Review: Flowers for Algernon

Flowers for Algernon - Daniel Keyes

This was my first time reading the full-length book but, like many Americans, I read the original short story as a child in school.  That was nearly thirty years ago, but I still remembered the basic story quite well.  Flowers for Algernon is the kind of story that makes an impression.  The premise, if anybody doesn’t already know it, is that Charlie, a mentally disabled man in his thirties, is given an experimental operation to increase his intelligence.  The story is told entirely through journal entries that Charlie writes before and throughout the experiment.

I doubt my review is going to reveal much about the story that people don’t already know.  I suspect most people know the general story, including its ending, even if they’ve never read it themselves.  However, there are definitely spoilers, and I think it’s going to be too hard for me to segregate them out into a shorter segment, so I’m just going to play it safe and put the rest of my review in spoiler tags.

As an adult, I focused on different aspects of the story than I had as a child.  As a child, my main focus was on Charlie’s journey from mentally disabled to genius and back again.  I felt terrible about the way people made fun of him, I was happy for him when he got smart, and I was devastated when he started to regress.  The main parts I remembered from reading it as a child were the beginning and the end.  Of course, I originally read a much shorter and more sanitized version, but I had remembered very little about the middle of the story.  I didn’t remember how many more problems he’d had after the operation due to his emotional maturity still being quite underdeveloped, and I didn’t remember how much difficulty he had in relating to other people.

As an adult, those middle parts made more of an impression and I was more frustrated with him.  I had to remind myself that his intelligence had increased at a rapid rate whereas his maturity needed more time to develop, and that his behavior was surely to be expected.  However, I hated to see him looking at other people in much the same way people had looked at him before his operation.  I hated seeing him transform from an open, likable, cheerful man into an angrier and more bitter man who didn’t understand how to relate to the people around him.  He also had some serious psychological issues, primarily due to the way he had been treated by his family as a child.  He did seem to find a better balance toward the end, but that was just before he started to regress.  I knew the end would be sad, but this time around I found the middle to be nearly as sad as the ending and that took me by surprise.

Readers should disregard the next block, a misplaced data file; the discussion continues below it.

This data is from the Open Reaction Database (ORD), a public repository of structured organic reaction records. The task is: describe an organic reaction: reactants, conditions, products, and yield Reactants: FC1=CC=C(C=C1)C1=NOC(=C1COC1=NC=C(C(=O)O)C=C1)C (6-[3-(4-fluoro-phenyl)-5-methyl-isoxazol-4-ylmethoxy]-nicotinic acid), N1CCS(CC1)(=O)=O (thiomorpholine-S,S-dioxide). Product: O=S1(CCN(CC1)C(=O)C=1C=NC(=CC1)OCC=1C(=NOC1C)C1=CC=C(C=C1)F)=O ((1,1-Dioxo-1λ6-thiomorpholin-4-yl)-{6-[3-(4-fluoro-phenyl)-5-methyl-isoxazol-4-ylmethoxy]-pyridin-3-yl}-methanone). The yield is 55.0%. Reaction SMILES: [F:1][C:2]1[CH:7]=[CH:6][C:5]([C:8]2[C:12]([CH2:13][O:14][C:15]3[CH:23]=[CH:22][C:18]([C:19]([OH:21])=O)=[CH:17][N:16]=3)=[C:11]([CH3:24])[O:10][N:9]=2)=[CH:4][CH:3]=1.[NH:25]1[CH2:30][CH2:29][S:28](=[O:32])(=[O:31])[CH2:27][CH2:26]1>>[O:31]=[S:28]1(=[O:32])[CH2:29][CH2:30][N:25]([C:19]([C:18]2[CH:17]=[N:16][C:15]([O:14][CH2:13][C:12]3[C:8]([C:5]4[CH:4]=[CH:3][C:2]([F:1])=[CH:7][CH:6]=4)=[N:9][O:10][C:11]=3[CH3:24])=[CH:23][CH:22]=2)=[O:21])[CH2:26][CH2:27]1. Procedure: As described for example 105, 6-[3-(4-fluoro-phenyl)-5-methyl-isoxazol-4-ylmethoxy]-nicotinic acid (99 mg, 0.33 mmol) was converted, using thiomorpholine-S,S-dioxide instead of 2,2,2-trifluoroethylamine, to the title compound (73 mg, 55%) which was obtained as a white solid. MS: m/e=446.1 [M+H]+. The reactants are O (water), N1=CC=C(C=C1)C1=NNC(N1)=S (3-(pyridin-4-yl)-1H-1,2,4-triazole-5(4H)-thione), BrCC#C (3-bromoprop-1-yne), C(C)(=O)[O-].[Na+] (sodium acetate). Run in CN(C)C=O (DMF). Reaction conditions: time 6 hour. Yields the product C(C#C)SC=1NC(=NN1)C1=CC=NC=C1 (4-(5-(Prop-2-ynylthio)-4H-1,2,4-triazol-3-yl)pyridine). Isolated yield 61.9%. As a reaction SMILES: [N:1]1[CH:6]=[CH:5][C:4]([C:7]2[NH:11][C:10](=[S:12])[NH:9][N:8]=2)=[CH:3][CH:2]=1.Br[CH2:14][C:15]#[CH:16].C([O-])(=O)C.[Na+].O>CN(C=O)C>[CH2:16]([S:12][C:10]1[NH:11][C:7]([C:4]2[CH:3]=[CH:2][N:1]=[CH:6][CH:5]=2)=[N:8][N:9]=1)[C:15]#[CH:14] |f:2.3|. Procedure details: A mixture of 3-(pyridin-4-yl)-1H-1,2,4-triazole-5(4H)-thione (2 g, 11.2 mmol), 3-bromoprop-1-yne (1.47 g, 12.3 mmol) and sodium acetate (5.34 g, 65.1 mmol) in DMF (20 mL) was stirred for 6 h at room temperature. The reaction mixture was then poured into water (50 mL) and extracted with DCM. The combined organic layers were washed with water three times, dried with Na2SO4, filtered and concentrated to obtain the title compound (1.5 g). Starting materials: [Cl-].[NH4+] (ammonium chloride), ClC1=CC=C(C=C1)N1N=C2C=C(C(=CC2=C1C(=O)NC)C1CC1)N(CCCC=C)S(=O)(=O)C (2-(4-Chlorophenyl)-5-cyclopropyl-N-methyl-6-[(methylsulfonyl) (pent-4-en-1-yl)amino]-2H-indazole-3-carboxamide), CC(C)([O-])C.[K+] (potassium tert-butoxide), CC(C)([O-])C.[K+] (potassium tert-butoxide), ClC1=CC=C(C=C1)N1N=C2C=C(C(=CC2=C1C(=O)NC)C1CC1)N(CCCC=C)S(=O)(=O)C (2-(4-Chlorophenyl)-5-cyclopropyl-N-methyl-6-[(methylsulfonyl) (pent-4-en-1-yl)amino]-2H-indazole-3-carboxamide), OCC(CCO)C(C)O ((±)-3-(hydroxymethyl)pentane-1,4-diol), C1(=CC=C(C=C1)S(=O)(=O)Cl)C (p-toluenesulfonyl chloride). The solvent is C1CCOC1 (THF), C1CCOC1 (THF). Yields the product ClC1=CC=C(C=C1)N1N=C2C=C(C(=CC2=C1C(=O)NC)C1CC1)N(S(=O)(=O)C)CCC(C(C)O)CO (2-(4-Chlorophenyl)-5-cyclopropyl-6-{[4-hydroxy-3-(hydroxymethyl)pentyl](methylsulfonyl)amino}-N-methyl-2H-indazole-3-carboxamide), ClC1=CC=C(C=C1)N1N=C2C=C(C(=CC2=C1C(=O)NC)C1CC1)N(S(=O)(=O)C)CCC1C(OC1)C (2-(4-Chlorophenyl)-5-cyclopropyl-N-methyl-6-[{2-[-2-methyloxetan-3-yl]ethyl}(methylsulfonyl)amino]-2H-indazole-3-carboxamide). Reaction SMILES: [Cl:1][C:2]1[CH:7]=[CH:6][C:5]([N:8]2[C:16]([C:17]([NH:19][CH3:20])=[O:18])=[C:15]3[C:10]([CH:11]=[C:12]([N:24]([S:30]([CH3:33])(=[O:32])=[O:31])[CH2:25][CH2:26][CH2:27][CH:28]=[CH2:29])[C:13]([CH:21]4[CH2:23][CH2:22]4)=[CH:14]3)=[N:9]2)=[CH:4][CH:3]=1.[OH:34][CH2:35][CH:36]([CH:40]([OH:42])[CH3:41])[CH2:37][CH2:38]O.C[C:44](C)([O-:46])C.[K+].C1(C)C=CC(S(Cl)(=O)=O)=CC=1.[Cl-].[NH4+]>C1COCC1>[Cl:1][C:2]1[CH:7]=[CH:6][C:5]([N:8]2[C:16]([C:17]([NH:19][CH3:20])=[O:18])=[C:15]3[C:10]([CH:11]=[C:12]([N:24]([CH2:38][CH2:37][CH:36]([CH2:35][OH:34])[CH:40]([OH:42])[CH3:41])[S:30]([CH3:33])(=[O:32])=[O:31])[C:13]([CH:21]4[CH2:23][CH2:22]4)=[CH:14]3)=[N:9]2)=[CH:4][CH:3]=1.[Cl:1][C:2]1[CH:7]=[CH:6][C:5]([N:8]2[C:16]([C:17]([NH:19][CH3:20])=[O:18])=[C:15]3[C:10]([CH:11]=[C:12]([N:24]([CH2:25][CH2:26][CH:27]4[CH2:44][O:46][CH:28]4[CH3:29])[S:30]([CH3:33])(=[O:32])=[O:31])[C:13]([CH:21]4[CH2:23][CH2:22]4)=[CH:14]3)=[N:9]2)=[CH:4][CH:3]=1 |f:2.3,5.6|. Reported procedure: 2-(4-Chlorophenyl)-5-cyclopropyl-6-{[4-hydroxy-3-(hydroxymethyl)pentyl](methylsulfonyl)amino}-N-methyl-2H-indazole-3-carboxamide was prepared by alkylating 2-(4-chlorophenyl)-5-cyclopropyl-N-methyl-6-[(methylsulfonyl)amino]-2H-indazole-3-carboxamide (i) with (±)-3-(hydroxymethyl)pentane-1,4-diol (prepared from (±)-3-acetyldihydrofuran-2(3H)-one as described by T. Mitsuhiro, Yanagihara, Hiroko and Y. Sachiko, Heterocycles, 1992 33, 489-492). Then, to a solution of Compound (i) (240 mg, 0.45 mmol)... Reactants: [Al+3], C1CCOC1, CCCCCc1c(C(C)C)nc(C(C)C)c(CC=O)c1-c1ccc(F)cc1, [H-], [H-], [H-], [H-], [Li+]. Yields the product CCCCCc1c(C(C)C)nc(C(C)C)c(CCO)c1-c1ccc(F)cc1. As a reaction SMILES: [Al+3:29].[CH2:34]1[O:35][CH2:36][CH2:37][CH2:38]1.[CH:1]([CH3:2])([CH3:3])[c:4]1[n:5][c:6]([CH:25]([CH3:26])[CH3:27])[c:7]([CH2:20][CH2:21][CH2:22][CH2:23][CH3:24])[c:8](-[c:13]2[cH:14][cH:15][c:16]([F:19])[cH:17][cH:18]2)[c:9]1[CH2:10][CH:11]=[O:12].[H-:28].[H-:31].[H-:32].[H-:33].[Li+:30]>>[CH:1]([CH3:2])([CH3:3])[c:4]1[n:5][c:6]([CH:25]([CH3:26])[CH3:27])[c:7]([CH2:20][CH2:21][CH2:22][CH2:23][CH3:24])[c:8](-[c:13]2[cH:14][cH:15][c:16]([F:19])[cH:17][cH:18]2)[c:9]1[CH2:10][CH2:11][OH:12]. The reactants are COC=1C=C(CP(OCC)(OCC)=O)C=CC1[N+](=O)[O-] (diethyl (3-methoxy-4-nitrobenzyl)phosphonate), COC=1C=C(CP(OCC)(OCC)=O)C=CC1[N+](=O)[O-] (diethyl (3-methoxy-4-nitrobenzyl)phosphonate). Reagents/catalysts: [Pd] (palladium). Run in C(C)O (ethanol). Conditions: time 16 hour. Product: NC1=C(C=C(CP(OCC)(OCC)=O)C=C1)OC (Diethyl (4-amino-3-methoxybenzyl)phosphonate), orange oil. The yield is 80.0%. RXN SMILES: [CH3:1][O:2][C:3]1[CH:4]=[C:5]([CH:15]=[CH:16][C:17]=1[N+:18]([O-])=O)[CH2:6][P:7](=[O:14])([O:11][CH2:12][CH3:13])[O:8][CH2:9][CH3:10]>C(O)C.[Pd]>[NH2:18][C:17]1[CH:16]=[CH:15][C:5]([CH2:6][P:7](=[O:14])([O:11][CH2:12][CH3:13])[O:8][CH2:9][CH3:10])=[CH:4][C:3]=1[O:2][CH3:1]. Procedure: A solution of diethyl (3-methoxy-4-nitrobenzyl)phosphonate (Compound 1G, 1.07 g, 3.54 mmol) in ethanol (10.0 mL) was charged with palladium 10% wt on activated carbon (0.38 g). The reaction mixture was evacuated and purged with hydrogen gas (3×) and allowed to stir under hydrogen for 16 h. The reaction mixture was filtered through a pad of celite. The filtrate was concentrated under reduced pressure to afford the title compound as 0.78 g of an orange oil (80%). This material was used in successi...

As a 40-year-old, I also couldn’t help but draw some parallels with the inevitable (but hopefully much less drastic!) regression of intelligence that will occur when I get older.  Fortunately the older people in my family seem to stay reasonably sharp throughout their lives, so I hope that will be true of me as well, but I know that some loss is inevitable.  I hate even the temporary and easily resolved foggy feeling I get when I haven’t had sufficient sleep.

(show spoiler)


Although this book is considered science fiction, this is primarily because of the operation Charlie was given.  The story itself has a more contemporary feel to it and would appeal to people who don’t enjoy science fiction.  The short story was originally published in 1959 and the novel was published in 1966, but the story didn’t feel dated to me at all.